It is known that the endometrium turns thin after menopause. In this study, we attempted to express the degree of endometrial atrophy induced by low estrogen status as endometrial flatness (no prominence in the endometrium) and whiteness. To assess the state of the whiteness of the endometrium, we quantified the endometrial coloration of the normal part of the uterine cavity. We did not measure the thickness of the endometrium with ultrasonography due to the presence of uterine fibroid.

With hormonal therapy, the normal endometrium was flat in all cases, which is an ideal condition for TCR operation, while in cases where surgery was performed during the secretory phase, normal endometrium exhibited prominence in 3 out of 7 patients. As for the color of the endometrium, after GnRH agonist or antagonist therapy, the endometrium appeared white compared to the natural proliferating endometrium [Figure 2]. There was no difference in the coloration of the endometrium between the oral GnRH antagonist and the GnRH agonist group. There is no correlation between the duration of GnRH antagonist or agonist administration and the color tone of the endometrium (Pearson correlation analysis; P = 0.6 and 0.2, respectively), suggesting that once a low estrogen state is induced, the endometrial condition might be similar.

Collectively, although the median duration of relugolix administration was 18.5 days, the endometrium was atrophied in all cases, and the endometrial color of whiteness was similar to those of the group that received GnRH agonist of an average of 2.3 times, or 67 days. Oral GnRH antagonist might be useful to prepare endometrium in TCR-myomectomy from the point of healthcare economics. Since the half-life of relugolix is 25 h, it is assumed that postoperative estrogen secretion from the ovaries resumes earlier compared to subcutaneous GnRH agonist, which takes 65 days to resume the menstrual cycle.[7] In other words, the early resumption of estrogen secretion by relugolix may be useful in regenerating the damaged endometrium. Further study is needed to confirm this notion. Furthermore, as the present study was a retrospective comparison of GnRH agonists and antagonists, it should necessitate future studies with prospective comparison. Since we had a variety of cases with long-term and short-term hormonal treatments, we could not get data on either symptom improvement or size reduction of uterine fibroids. We would like to present that oral therapy, which took a shorter duration of administration than GnRH agonist, had a similar effect, at least with respect to endometrial coloration and prominence for the preparation for TCR operation.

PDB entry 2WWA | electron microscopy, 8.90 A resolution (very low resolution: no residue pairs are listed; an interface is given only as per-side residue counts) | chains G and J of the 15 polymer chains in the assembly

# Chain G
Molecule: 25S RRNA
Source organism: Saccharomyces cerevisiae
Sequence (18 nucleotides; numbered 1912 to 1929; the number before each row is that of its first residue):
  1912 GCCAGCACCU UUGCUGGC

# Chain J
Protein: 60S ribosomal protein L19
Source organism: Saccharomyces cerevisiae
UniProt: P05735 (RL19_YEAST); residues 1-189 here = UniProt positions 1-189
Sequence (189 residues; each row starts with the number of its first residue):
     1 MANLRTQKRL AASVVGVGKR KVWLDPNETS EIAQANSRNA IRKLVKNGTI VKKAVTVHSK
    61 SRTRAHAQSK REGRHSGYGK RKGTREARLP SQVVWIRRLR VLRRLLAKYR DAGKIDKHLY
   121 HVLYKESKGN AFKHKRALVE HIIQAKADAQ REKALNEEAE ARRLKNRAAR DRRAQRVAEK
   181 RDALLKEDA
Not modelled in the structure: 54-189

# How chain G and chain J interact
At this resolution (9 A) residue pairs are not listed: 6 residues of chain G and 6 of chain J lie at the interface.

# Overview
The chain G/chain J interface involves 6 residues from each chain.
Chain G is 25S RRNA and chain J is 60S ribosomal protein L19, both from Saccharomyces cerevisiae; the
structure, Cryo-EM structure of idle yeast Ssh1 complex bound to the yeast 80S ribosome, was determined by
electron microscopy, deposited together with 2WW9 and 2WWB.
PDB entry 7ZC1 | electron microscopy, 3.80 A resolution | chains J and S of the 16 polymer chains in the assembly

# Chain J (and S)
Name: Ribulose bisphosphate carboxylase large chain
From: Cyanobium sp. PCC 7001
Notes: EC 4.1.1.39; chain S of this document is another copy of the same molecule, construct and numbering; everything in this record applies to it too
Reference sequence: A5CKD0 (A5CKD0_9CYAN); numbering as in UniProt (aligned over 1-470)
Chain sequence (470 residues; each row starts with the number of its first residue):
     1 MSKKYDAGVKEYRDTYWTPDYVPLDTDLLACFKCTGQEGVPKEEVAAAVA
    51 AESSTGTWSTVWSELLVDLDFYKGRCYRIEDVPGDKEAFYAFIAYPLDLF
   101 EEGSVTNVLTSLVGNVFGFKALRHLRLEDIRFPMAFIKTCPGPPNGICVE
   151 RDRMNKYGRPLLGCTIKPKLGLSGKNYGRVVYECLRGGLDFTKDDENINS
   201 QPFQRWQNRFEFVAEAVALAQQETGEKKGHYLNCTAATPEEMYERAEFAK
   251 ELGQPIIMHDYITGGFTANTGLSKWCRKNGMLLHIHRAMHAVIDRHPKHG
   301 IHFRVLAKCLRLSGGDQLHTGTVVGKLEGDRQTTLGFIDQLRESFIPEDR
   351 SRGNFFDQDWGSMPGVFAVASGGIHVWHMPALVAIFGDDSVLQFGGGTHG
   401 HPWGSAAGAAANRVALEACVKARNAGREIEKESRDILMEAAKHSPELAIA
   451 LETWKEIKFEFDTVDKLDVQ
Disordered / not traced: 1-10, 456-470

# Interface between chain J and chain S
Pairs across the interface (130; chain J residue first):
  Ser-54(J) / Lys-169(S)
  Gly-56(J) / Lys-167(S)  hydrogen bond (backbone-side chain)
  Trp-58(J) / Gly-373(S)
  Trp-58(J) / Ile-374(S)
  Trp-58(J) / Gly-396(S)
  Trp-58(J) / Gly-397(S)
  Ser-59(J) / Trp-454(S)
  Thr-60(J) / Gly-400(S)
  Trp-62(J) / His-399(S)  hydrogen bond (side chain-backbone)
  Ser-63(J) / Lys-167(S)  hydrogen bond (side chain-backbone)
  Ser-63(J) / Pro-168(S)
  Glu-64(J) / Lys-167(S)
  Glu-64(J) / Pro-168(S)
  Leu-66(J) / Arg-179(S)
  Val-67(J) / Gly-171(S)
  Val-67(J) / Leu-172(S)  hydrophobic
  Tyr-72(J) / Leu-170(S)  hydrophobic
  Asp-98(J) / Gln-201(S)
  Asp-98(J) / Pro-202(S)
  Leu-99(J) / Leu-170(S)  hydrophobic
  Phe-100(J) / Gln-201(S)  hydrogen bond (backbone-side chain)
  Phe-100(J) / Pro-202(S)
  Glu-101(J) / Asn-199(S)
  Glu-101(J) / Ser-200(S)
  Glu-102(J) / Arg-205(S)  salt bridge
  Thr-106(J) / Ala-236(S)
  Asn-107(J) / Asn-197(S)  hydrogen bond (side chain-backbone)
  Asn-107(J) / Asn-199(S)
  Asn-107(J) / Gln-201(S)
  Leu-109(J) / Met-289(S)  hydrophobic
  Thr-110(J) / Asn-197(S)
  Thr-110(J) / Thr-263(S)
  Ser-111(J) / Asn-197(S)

Financial support and sponsorship

Nil.

Conflicts of interest

There are no conflicts of interest.



 
  References Top